The gap as referred to in the title, is the distribution of the scores on achievement tests that differ between black and white students in the United States. The purpose of this study was to record the degree of the gap in achievement scores, decide how much of the racial gap is due to social-class, how the gap differed in the 30-year period, and how that which is credited to the social-class has changed over the years. Differences in social-class, family structure, and discrimination against blacks as a disgraced group are all proposed causes for the black-white gap in test scores.
If the gap is caused by a difference in social-class or family structure, then when the social-class and family structure are controlled, the gap should decline or disappear. In researching these theories, the authors answered four questions. 1. How are the distributions of the scores of white and black Unites States high school seniors on achievement tests different? Answer: The authors used several indices including central tendency, variability, and the proportion of each group scoring high or low. 2.
Since social-class and opportunity structures are part of the source of scores on achievement tests, how much of these gaps is a result of differences between blacks and whites in social-class? Answer: The authors compared the degree of the gaps before and after they adjusted for social-class. 3. How have the gaps changed over time? Answer: The authors calculated the gaps from data in cross sections over a 30-year period and studied the trend over time. 4. Is the portion of each gap that is independent of social-class changing over time?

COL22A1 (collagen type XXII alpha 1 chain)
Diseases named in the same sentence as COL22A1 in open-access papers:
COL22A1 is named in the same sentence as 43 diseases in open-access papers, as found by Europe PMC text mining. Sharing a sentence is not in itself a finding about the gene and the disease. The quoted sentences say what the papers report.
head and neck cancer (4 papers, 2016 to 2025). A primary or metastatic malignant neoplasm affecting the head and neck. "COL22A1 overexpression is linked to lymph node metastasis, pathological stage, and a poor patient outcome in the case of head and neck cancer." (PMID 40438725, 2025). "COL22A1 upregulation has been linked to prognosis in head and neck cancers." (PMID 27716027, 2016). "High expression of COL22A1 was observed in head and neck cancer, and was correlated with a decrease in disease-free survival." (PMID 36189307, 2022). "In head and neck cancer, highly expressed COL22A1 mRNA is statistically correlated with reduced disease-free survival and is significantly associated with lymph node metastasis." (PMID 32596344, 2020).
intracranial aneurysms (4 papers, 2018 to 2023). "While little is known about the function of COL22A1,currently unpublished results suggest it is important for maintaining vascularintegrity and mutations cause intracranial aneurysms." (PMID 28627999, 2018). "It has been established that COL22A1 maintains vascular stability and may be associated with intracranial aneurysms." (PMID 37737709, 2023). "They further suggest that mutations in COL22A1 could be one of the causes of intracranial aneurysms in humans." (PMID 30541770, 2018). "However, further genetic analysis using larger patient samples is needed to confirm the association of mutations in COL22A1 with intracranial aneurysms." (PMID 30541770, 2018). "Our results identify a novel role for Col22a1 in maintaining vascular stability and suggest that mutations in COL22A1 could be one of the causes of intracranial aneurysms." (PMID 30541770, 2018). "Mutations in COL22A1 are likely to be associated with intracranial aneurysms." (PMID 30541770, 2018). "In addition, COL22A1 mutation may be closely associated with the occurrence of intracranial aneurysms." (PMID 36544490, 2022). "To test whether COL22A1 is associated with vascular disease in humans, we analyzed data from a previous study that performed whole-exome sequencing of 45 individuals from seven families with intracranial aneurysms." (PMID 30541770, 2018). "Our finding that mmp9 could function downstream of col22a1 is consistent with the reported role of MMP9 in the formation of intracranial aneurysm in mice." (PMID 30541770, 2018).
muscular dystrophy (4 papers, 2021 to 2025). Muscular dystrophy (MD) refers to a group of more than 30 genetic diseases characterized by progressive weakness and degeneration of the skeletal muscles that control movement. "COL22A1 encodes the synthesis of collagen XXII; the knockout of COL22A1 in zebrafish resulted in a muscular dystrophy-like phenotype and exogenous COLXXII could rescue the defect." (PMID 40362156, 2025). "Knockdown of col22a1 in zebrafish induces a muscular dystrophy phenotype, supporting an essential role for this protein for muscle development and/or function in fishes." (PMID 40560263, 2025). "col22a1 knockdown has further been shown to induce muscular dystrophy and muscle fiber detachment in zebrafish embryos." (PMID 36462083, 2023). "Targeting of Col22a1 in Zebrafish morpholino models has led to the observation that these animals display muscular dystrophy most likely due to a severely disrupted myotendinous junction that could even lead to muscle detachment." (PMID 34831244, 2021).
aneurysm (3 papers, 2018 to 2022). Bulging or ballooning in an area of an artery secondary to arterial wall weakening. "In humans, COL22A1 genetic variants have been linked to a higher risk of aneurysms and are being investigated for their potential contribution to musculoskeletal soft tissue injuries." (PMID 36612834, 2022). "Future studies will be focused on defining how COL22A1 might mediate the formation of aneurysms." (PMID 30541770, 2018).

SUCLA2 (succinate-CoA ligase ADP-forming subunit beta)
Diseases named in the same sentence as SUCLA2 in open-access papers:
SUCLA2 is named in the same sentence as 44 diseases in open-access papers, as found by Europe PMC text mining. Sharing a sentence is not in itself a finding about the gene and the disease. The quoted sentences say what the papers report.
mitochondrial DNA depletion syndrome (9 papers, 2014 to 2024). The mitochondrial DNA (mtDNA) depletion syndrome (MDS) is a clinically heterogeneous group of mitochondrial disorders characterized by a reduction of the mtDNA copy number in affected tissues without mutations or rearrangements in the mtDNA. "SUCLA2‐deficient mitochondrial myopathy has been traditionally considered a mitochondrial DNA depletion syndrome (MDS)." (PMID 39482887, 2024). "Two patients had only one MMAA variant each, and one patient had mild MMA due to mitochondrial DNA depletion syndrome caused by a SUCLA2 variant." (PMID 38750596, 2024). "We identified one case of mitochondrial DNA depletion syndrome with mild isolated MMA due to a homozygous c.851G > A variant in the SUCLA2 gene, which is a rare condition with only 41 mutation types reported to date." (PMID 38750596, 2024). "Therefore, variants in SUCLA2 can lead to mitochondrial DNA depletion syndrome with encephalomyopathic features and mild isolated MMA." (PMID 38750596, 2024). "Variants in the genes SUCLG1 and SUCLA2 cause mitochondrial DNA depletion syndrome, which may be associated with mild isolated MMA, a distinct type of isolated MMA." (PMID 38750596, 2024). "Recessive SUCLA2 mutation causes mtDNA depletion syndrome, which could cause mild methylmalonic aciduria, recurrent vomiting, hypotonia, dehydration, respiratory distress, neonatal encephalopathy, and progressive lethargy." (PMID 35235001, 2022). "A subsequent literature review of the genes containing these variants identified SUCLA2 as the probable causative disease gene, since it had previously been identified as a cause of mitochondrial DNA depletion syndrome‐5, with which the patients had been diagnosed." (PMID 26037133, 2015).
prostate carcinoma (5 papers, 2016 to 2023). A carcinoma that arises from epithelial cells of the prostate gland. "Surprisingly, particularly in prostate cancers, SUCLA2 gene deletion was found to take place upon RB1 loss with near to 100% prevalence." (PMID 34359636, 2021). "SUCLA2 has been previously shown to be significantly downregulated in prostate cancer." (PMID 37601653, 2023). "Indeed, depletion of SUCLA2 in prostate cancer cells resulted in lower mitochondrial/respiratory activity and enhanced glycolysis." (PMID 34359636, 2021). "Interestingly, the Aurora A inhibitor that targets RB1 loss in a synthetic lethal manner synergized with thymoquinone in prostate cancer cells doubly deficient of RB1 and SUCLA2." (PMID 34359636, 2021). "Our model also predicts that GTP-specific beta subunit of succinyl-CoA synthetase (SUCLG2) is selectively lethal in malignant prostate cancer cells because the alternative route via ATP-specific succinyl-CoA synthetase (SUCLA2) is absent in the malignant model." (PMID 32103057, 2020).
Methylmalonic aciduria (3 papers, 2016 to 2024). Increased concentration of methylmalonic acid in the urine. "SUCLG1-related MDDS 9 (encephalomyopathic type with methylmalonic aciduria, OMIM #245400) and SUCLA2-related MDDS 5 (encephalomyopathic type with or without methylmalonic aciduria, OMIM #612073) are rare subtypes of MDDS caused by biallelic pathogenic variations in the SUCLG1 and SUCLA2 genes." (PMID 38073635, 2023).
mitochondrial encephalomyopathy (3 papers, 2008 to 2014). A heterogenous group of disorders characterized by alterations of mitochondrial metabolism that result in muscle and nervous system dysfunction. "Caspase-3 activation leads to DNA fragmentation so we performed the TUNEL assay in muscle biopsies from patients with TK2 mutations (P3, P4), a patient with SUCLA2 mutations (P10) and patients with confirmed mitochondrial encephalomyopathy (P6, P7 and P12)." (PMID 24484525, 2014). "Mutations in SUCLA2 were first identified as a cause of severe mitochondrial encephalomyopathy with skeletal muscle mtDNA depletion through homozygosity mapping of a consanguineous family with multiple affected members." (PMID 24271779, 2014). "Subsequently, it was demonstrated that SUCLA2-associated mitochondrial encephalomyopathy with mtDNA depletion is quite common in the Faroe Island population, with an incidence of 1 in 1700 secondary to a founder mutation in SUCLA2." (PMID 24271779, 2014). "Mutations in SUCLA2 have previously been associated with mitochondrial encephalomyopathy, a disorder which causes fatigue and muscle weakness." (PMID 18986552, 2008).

Answer: Yes, the authors contrasted the rate of change over time in the social-class-adjusted gaps. These surveys give convincing evidence that the gaps have decreased over time, but are still widely spread. The authors conclude that it would take over 50 years to close the gap in reading achievement scores and over a century to close the gap in mathematics and science achievement scores. The adjusted gaps for social-class, family structure, and community variables were closing from 1965-1992. At this rate of change over the entire period, they would close in the same amount of time as the unadjusted gaps.
The rate of change for the unadjusted gaps seem to have reversed after 1972. These results do not give a lot of support to the theory that the gaps in average test scores are caused by the differences in social-class and family structure. Thus, it supports the theory that the gaps in test scores are an outcome of other factors, such as discrimination. Conclusively, the data in this study suggests that eliminating social-class differences would not close the gap in achievement, since group differences remain concrete after adjustment for social-class.
This data suggests that even after doing away with social-class differences would still leave blacks severely underrepresented among all that score high on achievement tests. This study should appeal to the interests of all people who seek to learn and understand more about the differences between blacks and whites scores on achievement tests. It should encourage the students that score in the lower percentiles to do better. Thus raising the scores and working to close the gap that has existed between black and white students in the United States for too long.